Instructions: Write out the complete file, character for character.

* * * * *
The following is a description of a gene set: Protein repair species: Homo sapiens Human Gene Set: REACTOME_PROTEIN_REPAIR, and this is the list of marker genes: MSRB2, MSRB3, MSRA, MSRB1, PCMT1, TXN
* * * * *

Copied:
The following is a description of a gene set: Protein repair species: Homo sapiens Human Gene Set: REACTOME_PROTEIN_REPAIR, and this is the list of marker genes: MSRB2, MSRB3, MSRA, MSRB1, PCMT1, TXN